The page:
CULLMAN, Ala. – Thunderstorms certainly did not dampen the spirits of the Trump faithful at Saturday’s “Save America” rally in Cullman.
According to event organizers, more than 30,000 people were on hand for Donald Trump’s first post-presidency visit to the Yellowhammer State. It was a favorable venue for Trump, as the 2020 presidential election saw the former president garner over 88% of all votes cast in the bright red North Alabama county of Cullman.
Massive lines of Trump supporters anxiously awaited entry into the jam-packed rally at York Family Farms as a consistent downpour of rain fell from dreary skies.
Joining the thousands of grassroots supporters were some of the state’s most prominent elected officials; a who’s who of Alabama Republican Party politics.
GOP donors brushed shoulders with their party’s brass in a reception area prior to the rally’s start. Among the state’s top elected leaders were U.S. Sen. Tommy Tuberville, Lt. Gov. Will Ainsworth, Attorney General Steve Marshall, Secretary of State John Merrill, State Auditor Jim Zeigler as well as U.S. Reps. Mo Brooks, Robert Aderholt, Gary Palmer and Jerry Carl.
The Legislature was well-represented with members of the GOP Caucus from both chambers were in attendance, including Senate Pro Tem Greg Reed and Senate Majority Leader Clay Scofield.
U.S. Senate and congressional candidates made their rounds shaking hands and speaking to members of the press.
Perhaps the figure that garnered the most fanfare was My Pillow CEO Mike Lindell, who is a celebrity amongst the most loyal of Trump supporters.
Another fan-favorite, U.S. Rep. Marjorie Taylor Greene (R-GA) paraded the jubilant crowd minutes before the rally began holding a sign that read “Impeach Biden.”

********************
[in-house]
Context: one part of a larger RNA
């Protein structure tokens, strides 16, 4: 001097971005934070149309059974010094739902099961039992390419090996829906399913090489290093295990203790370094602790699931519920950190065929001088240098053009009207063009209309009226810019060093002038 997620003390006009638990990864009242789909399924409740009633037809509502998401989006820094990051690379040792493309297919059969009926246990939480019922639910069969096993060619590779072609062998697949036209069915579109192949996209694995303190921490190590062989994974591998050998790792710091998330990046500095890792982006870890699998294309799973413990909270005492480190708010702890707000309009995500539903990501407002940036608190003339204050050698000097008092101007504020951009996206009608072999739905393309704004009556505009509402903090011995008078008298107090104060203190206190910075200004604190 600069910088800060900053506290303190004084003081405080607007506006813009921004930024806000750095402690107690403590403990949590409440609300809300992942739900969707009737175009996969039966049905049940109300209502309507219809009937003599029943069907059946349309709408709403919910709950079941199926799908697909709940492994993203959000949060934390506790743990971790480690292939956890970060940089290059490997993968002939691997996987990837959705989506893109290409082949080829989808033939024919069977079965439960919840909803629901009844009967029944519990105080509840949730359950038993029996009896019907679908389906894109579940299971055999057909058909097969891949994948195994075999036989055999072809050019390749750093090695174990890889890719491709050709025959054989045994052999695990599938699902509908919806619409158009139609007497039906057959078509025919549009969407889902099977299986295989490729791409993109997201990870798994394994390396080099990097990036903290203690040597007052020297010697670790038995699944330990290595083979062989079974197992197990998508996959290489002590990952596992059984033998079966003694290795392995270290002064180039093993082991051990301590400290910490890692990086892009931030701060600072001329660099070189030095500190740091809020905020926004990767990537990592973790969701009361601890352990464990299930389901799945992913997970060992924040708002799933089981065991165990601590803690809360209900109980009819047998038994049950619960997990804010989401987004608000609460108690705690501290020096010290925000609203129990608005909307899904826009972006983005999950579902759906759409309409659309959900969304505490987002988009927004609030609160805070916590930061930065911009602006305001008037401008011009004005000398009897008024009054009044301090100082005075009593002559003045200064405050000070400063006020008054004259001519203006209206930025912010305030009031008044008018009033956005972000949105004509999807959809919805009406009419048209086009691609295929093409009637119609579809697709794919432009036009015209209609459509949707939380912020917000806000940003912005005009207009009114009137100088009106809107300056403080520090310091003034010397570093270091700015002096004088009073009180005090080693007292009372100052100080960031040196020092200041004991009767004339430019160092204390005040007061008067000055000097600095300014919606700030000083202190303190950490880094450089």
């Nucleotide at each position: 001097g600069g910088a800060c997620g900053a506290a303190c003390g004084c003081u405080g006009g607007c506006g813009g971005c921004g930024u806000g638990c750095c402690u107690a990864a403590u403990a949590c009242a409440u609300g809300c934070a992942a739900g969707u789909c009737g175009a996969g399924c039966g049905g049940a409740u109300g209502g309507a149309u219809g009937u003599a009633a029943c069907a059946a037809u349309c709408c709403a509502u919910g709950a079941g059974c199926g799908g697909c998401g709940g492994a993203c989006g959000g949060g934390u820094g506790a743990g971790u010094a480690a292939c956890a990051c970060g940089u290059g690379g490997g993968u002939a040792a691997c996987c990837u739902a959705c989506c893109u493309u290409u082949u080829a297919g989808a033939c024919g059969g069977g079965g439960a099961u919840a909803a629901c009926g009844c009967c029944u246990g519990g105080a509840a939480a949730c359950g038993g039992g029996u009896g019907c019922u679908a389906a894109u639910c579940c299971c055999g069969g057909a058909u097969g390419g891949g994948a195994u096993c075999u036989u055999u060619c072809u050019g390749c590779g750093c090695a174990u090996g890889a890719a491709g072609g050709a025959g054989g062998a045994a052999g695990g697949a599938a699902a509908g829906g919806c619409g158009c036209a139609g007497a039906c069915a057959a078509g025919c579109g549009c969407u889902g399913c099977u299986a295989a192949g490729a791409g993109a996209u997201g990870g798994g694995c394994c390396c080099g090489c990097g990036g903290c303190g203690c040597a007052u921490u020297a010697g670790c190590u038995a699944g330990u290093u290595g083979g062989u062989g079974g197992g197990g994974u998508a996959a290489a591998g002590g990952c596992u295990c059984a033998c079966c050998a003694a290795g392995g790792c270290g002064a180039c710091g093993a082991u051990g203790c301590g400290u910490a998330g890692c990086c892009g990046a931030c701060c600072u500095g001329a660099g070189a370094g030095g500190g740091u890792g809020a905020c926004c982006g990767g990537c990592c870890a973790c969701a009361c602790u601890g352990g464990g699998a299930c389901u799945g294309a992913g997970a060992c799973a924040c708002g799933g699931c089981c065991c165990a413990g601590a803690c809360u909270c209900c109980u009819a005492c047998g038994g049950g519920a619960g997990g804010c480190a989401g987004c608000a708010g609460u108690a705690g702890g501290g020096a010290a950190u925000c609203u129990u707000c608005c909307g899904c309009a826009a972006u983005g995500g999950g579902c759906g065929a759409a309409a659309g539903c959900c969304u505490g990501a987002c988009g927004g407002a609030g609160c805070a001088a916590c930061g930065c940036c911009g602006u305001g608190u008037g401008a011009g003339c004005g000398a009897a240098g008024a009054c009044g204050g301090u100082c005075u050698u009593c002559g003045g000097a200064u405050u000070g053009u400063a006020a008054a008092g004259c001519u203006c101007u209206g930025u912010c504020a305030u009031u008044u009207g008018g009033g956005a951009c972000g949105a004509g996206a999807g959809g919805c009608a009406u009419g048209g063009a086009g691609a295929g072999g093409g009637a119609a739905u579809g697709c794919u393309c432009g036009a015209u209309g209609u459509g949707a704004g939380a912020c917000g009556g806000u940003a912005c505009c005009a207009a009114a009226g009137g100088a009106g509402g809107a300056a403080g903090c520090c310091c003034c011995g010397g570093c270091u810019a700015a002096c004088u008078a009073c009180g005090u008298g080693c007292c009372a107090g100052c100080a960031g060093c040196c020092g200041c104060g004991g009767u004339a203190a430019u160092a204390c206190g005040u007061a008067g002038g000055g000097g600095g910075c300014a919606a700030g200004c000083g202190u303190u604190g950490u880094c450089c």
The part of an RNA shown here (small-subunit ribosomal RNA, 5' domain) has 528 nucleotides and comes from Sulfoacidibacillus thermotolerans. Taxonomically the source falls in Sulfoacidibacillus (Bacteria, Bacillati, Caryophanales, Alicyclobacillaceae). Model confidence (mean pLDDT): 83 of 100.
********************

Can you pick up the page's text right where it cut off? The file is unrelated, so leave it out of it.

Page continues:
Alabama Supreme Court Chief Justice Tom Parker was the first to take the stage as he led a word of prayer. Following Parker was 101-year-old veteran and local businessman Roy Drinkard, who led the crowd in the pledge of allegiance.
Alabama Republican Party chairman John Wahl kicked off the rally in an impassioned speech in which he lambasted Democrats, who he referred to as the “ruling class,” later going on to label them “communists.”
The pre-Trump speaking lineup consisted of federal and state elected officials.
In a fiery speech, State Rep. Andrew Sorrell, who served as chairman of the Alabama Delegation to the Republican National Convention, gave a call to action to rally attendees. He encouraged conservatives to attempt to “convince Trump to run for president in 2024.”
State Sen. Garlan Guger welcomed the crowd to his hometown of Cullman. He expressed his appreciation to Trump for “kicking liberals’ ass from sea to shining sea.” He later touted the accomplishments of the Legislature for its work during the peak of the pandemic.
U.S. Rep. Robert Aderholt took the stage to slam Democrats, saying they wish to “make America more like Venezuela.” He went on to say that he believes in 2022 voters will “kick the socialist Democrats out of Washington.”
“There’s no doubt Donald Trump has changed the Republican Party,” said Aderholt. Later going on to say “he showed us how to make America great again.”
Attorney General Steve Marshall declared that Biden will “be a one-term president.” He blasted the progressive policies the Biden administration has implemented, which he says are dictated by the “woke mob.”
“President Biden has resided over the greatest increase in violent crime, particularly murder, in the history of our country,” Marshall said, vowing to continue the fight for law and order.